Sichuan Venison (Shui Zhu Niu Rou)

Updated: Jun 13





Intro:


Shui zhu niu rau literally has to be one of my favourite things to eat. Any time I hit a Sichuan restaurant this dish has to be ordered. What's so special about this dish is its "mala" hot you get from a spice mix made from dried Sichuan chillies and Sichuan peppercorns at the end to create a memorable numbing sensation on the tongue. This dish is essentially slowly braised beef, lamb, pork or in this case venison in a super aromatic broth. Let's cook!


Cook Time: 20 mins

Prep Time: 30 mins


To serve 4

Ingredients:


Venison and marinade:


500g venison

2 garlic cloves

5g ginger

2 tbsp light soy

1 tbsp rice wine

1/4 tsp white pepper

1 egg white

1 tbsp cornflour


Dried spice blend:


15 dried red chillies

2 tbsp sichuan peppercorns

1-2 tbsp cooking oil


Broth:


3 tbsp doubanjiang

2 garlic cloves

5g ginger

2 spring onions (white part)

500ml chicken stock or water

2 tsp white sugar

light soy to season

white pepper to season


Vegetables and additional ingredients:


1 napa cabbage

2 pak choi

100g beansprouts

spring onions

coriander

100ml cooking oil


Method


Dried Chilli mix:



  1. Let's begin by making the dried chilli spice that we will add to the dish just before serving. This mix is known as the Dao Kou La Jiao and will give the dish a refreshing heat. In a pan add 1-2 tbsp of cooking oil and place onto a high heat. Add 2 tbsps of sichuan peppercorns and approximately 15 whole dried red chillies. Fry the spices for 2 minutes until fragrant and when the chillies become slightly darkened in colour. When ready drain the chillies and peppercorns from the oil and place them onto a chopping board. Next, chop the spices until as fine as you can make them then place into a small bowl and set to one side for now.





Venison and marinade:



2. Now to marinade the venison, this step is best done 30 minutes before cooking the rest of the dish. Start by slicing 500g of venison fillets into thin bite sized pieces. When sliced, place into a mixing bowl then add 2 finely minced garlic cloves, 5g minced ginger, 2 tbsp light soy, 1 tbsp rice wine, 1/4 tsp white pepper and 1 egg white. Begin to mix the marinade into the venson by hand until all of liquid has soaked up into the meat. Now dilute 1 tbsp of cornflour with 2 tbsps of water then when smooth add to the sliced venison and mix well until the venison becomes velvety in texture. Place to one side and marinade for 30 minutes.





Vegetables:



3. Just before we begin to cook we now want to prepare a few vegetables that will give the dish some texture and a little bit of freshness. You can use various other vegetables if you wish, however, this is what I went with. Wash and pick 100g of beansprouts, slice 2 pak choi into bite sized pieces and slice 1 Napa cabbage into 1/4s then into bite sized pieces also. Place the veg to one side and we can now begin to cook.



4. Before we move onto the broth we want to sear and wilt the vegetables. Add a drizzle of oil to a pan and place onto a high heat. When hot add the sliced cabbage and pak choi first. Stir fry for 2-3 minutes until wilted then add all of the beansprouts. Continue to stir fry for a further minute then place the vegetables onto a plate for now. We are not looking to completely cook the vegetables as we are after a nice crunch to add to the dish.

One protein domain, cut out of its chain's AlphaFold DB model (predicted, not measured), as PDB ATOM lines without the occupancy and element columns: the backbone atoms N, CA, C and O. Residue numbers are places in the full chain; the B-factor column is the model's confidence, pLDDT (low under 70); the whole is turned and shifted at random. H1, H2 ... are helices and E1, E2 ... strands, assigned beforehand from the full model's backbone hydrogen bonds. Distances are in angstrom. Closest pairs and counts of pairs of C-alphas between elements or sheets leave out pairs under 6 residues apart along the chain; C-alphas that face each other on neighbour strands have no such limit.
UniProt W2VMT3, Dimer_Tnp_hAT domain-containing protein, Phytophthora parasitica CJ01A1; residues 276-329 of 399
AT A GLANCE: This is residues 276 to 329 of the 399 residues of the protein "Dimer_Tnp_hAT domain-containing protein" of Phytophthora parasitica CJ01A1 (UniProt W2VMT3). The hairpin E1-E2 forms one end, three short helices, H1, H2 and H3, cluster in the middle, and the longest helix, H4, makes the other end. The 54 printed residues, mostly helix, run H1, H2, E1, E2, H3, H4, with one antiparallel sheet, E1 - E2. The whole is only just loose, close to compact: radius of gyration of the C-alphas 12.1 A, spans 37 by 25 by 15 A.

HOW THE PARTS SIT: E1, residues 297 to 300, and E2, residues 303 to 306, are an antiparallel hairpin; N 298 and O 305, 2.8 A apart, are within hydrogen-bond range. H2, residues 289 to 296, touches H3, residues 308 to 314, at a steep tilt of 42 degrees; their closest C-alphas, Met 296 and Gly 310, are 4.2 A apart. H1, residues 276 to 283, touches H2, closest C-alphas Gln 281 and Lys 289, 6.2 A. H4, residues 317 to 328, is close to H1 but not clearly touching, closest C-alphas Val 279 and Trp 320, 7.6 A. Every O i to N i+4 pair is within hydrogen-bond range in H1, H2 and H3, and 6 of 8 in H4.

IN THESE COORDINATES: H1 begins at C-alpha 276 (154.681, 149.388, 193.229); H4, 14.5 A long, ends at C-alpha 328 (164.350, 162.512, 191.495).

The broth:




5. All that's left now is to make up the broth and to add the sliced venison. Start by finely mincing 2 spring onions (white part only), 2 garlic cloves and 5g of ginger. Next add a drizzle of oil to a pan then add the garlic, spring onion and ginger. Briefly fry for 2-3 minutes on a medium heat until fragrant. When ready, add 3 tbsp doubanjiang, mix well then deglaze the pan with 1-2 tbsp light soy, 2 tsp white sugar then add 500mls of chicken stock. Bring the liquid up to a boil then simmer for 5 minutes to slightly reduce.





6. After a few minutes the broth should be much more balanced and reduced. At this point we now want to add all of the sliced venison then lightly poach for a further 5 minutes in the broth. Whilst poaching the venison impurity's may rise to the top of the broth, simply remove these by using a small sieve or spoon. When the venison is cooked to your liking adjust the seasoning if needed by adding additional light soy, sugar or a pinch of white pepper then when ready we are set to serve...




7. Just before serving heat approximately 75mls of cooking oil in a small saucepan and wait for the oil to become smoking hot. Next in serving bowls add the blanched vegetables stir fried earlier then pour over the broth and venison. Top the broth with some of the dried sichuan chilli spice mix made earlier then finally drizzle the hot oil over the top. Finish with some freshly sliced coriander, spring onion and nourish...



Additional notes:


This dish also works perfectly with various cuts of beef such as ribeye, fillet or rump or even thinly sliced pork, fish or tofu. The pouring of the hot oil at the very end is really what takes this dish to that next level, therefore, ensure that the oil is smoking hot before pouring. I hope you like this recipe and peace as always!









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